1890 Wayne business block, Opera House (Colonial Building), Lienhardt bakery, J. M. Fronefield, Jr., Larry and Claude LaDow

48_image01The two pictures used to illustrate today’s column show Wayne’s business block as it looked in the early nineties. Since that time, business has spread out in four directions from the intersection of Lancaster pike and North and South Wayne avenues, the real center of Wayne. With all this increase in the number of business houses and shops over the years the term “business block” is still used to designate only this one section, the block on the south side of Lancaster pike, bounded on the east by Louella avenue and on the west by South Wayne avenue.

The fist picture shows the building which originally stood on the southeast corner of the Pike and South Wayne avenue, the present site of the Sun Ray Drug Store. It was a double-house building, with space downstairs for two stores and a room over each of these stores for living quarters. At first only the corner store was occupied.

When J.M. Fronefield, Jr., first came to Wayne in 1880 to establish a small country drug store, he located in the eastern end of the “Opera House”, now the Colonial Building. By 1893 he had moved into new quarters across the street, having purchased the building now shown in today’s picture. His family lived upstairs, where the present Joe Fronefield, of real estate fame, tells us he was born. Shortly after that his family moved to the large house on West Lancaster avenue now occupied by the Wayne Beauty Salon.

At first, the east side of the double house on the corner, which had been purchased by Mr. Fronefield, remained empty. Then the Lienhardt family moved there, where Mrs. Lienhardt established her well-known bakery on the first floor, reserving the second floor for living quarters. Old annals of Wayne from which your columnist quoted several years ago describe Mr. Fronefield as “Wayne’s first business man”. Several “Township Fathers” are listed, but only one “Town Mother”, as Mrs. Lienhardt was officially designated. Of her that particular historian has written, “Mrs. Lienhardt was a splendid business woman and an outstanding person of those days, and as long as she lived she held a warm place in the hearts of Wayne people. And what a Mecca that store was for children.”

In looking at this old picture with Joe Fronefield earlier in the week, your columnist learned many interesting facts about this early business corner of Wayne. The porch shown to the right was used by the Fronefields for family purposes as long as they lived there. After they moved west on the pike the porch was enclosed, making a small barber shop. At one time Philip DeMarse, who still operates in the Theatre Building, had his shop there. Back of the barber shop was Irving Leighton, a “Merchant Tailor” of the nineties who advertised in the “Wayne Directory and Blue Book” as making a specialty of “Custom and Ladies’ Work”. To the south of the Leighton’s place and in a separate building was Bob McCaig’s shoe repair shop. Back of this shop was a small stable, which was converted into Wayne’s first Chinese laundry.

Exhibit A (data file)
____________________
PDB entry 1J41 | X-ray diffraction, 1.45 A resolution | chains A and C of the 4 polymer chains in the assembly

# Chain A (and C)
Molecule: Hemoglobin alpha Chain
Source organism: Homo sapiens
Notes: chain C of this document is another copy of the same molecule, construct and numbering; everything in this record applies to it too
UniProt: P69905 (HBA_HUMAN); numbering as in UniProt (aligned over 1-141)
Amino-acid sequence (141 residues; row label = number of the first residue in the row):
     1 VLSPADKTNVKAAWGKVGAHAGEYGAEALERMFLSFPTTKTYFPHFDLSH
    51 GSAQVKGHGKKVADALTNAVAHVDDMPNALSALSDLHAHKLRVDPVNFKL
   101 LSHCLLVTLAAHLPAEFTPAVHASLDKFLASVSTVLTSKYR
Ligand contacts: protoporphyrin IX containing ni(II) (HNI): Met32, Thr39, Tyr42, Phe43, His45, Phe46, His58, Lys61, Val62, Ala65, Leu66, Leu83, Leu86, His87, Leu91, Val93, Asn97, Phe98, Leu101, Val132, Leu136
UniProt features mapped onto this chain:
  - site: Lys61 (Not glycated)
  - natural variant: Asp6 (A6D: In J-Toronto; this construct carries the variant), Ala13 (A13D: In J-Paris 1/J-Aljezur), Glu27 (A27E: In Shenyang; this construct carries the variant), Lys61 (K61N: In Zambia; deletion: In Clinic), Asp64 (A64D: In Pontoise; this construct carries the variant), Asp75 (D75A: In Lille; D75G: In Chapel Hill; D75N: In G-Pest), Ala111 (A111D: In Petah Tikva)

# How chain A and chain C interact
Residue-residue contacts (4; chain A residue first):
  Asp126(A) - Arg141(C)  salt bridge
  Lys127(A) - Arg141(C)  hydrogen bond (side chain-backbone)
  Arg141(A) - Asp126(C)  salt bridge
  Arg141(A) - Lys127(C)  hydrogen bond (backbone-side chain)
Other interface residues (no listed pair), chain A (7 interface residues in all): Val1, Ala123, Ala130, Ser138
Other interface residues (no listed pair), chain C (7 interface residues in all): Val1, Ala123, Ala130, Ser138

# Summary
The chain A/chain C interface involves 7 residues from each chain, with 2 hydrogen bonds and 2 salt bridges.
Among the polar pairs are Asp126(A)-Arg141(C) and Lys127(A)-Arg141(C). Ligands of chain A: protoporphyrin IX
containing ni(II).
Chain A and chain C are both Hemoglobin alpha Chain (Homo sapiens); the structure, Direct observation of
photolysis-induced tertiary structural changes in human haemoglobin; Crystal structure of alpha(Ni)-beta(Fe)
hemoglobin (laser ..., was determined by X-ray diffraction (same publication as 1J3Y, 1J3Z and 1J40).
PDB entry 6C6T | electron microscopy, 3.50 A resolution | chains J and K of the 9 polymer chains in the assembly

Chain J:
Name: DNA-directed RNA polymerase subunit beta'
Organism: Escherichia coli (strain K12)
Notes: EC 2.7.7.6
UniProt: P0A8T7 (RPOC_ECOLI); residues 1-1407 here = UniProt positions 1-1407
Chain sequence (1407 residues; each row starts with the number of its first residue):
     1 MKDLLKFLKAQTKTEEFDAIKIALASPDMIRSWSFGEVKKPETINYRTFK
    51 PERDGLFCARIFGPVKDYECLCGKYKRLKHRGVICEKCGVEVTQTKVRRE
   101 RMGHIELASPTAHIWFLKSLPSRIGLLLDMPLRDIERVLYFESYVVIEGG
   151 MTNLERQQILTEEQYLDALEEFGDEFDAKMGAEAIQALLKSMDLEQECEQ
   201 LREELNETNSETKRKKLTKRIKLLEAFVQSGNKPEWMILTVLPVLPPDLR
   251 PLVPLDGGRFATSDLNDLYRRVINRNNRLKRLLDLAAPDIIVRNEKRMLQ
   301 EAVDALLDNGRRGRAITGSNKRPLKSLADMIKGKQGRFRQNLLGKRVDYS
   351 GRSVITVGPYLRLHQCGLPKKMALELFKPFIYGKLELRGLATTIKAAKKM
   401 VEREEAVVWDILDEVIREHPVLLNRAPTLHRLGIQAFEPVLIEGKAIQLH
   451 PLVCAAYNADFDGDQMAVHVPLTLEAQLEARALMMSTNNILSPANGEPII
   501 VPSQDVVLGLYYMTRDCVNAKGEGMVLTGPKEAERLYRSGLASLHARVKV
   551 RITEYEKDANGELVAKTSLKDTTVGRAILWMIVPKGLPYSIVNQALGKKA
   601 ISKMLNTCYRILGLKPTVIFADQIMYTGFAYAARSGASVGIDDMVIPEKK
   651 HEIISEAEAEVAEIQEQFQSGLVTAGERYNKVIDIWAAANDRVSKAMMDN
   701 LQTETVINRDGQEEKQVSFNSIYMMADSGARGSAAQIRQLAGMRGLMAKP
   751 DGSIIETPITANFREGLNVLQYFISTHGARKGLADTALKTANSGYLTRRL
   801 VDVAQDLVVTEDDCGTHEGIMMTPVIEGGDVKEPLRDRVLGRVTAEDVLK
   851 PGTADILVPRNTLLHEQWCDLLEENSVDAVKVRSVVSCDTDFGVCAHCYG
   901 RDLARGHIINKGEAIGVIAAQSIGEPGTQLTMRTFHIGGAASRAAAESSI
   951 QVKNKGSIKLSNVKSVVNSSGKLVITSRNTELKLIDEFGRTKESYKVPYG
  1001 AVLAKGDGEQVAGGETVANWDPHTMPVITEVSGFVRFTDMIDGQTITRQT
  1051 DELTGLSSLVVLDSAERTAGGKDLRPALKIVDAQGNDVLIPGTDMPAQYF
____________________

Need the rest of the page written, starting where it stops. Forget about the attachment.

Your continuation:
The figure standing in the doorway in today’s picture is J.M. Fronefield, in his apothecary’s white coat. With a magnifying glass the reader can see the mortar and pestle of his trade on a sign at the right of the building. In front of the store are two objects of interest which have now outgrown their usefulness – an oil street lamp and a hitching post rail, which, according to one historian of the time, had “enough ties on it to accommodate any number of buggies”. Those were the days when “the narrow roadway that was the pike was all that the horse and wagon traffic demanded” and “buyers in Wayne shopped in comfort beneath ample shade trees”.

Only the eastern end of the original corner building now remains. Under new management, the bakery in operation there still retains the old Lienhardt name. “The former porch has been converted into the “Country Cousin” shop and the jewelry store operated by George K. Weaver. The Lienhardts’ side yard was sold to the Harrisons for the site of their present store.

In 1910, Mr. Fronefield sold his business to Harry LaDow, who in turn sold it to Claude LaDow. The store later passed from Mr. LaDow’s ownership to that of Media Drug Store. Then the Media chain sold out to Sun Ray Drug Company, which now operates one of its many stores there.

Joe Fronefield recalls to your columnist’s memory the interesting fact that the present store was built around the old one while Mr. LaDow still conducted his business in the latter place. After the outer shell of the new building was completed, the old store was demolished.


The stores on the rest of the block which are shown in our second picture as they originally appeared, will be described in a later column in this series. Suffice it today to call attention to the small curb sign at the right of the picture, which with the help of a magnifying glass may be deciphered as reading “Christmas Trees for Sale”. This picture must have been taken some 60 years or more ago at this season of the year.

(To be continued)